Summertime can bring body worries to the forefront, but there are steps you can take to support the young people in your life

The summer can be a busy time for Childline, the counselling service for children and young people, run by the NSPCC. According to new data, the charity shared that 40% of all the counselling sessions that they delivered last year on eating disorders and body image took place between June and September.

As adults, many of us will be acutely aware of the increase in interest around our bodies in the summer months. We’re targeted with diet and exercise plans that promise to get us that ‘summer body’. We may feel pressure to be ‘beach body ready’, to compete with swimwear shots we see on social media feeds and on TV. As the weather heats up, our bodies may be more on display – opening us up to seasonal worries about how we may look in certain clothing.

But, as Childline has seen, these worries aren’t just reserved for adults. “Summer is my least favourite time of year, it brings up all my negative thoughts about my body. Everyone’s talking about getting 'summer ready', how can I not think about it all the time?” Said one 16-year-old girl, who reached out to Childline.

“Every year our trained counsellors speak to hundreds of children in the run up to and during the summer holidays who are struggling with their body image or eating disorders," says Kieran Lyons, service head of Childline. "Summer can be a really tough time for anyone who is already dealing with these issues, and it also can be a time which can make others who ordinarily felt happy with their body image begin to feel negatively.”

So, how might adults best support young people struggling with these issues this summer?

1. Be aware of common themes

Childline highlights six common themes that came out of its counselling sessions on body image and eating disorders. Being aware of these may help you to spot the early warning signs that something is not right. They are:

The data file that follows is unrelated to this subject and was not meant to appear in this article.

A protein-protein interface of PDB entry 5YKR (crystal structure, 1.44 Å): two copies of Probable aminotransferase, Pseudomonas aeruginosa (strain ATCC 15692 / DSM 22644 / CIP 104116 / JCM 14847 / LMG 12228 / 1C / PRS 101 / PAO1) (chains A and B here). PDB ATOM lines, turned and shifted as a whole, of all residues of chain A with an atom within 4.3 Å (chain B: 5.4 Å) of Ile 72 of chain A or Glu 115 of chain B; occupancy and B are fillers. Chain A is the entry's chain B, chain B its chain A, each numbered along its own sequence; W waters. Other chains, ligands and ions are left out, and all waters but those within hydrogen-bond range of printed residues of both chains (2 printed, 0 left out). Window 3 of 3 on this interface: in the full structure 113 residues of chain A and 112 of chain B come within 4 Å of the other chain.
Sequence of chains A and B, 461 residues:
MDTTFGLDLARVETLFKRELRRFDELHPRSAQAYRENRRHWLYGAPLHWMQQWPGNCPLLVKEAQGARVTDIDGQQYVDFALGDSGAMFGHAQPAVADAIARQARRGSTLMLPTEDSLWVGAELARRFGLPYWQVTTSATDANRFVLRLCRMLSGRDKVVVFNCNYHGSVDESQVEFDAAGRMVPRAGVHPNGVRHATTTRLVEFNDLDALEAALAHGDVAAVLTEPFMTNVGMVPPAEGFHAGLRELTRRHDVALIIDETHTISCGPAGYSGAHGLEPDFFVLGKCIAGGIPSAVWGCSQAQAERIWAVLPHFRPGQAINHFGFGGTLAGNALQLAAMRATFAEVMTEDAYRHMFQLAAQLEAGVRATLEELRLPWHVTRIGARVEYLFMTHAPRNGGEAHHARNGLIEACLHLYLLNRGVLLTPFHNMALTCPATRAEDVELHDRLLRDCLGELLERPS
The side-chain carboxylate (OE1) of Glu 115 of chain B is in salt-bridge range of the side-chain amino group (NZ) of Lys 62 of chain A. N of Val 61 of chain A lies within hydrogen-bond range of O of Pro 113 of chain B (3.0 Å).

• Comparisons to friends, siblings, and people on social media.
  • Guilt around eating particular “bad” foods or guilt about eating at all.
  • Negative comments from family, friends, bullies, and partners about their weight and body often contribute to body image concerns.
  • Weight worries linked to lockdown, gaining weight due to lockdown inactivity or stress.
  • Not knowing how to manage weight or fitness without going to extremes.
  • Cancelling plans due to body image issues.

2. Talk to them about their qualities

In a world that is so focused on what it sees in front of it, it can be easy to fall into a trap of just focusing on how we look on the outside. Childline recommends talking to young people about how the way they look is just one single part of the whole person that they are. Talk to them about their personality, their achievements, and the ways that they behave – all these components that come together to make a full person. Celebrate who this person is, and let them know how much you value them.

3. Start a conversation about edited and airbrushes images

We’re all bombarded with edited and airbrushed photos on a daily basis, to the point where it can be difficult to see what is real and what is not. Young people may see these kinds of images on social media, in magazines, on TV, and in advertisements.

Talk to them about the spread of these types of images and the roles that they play in our lives, and walk them through some signs to help them spot it in action (for example, no texture to the skin, exaggerated body proportions, intense colours, and preset filters). You may also want to introduce them to people and movements that celebrate authenticity.

4. Help to build their confidence

Childline recommends helping to build young people’s confidence, by encouraging them to spend their time doing a hobby that they may enjoy.

Hobbies are all about finding joy in things without being results driven. We do them simply for the pleasure of it, and that can be a really valuable thing to have in your life if you’re struggling with other aspects of your wellbeing. It could be reading (or listening to audiobooks or podcasts), crafting, creative writing, gaming, cooking, drawing, or listening to or playing music.

Not only are hobbies a great, productive escape when we’re going through a hard time, but they teach us to find joy in activities simply because we all deserve to feel it.

All children can speak to a trained counsellor over the phone on 0800 1111, via email, or on a 121 chat on the Childline website.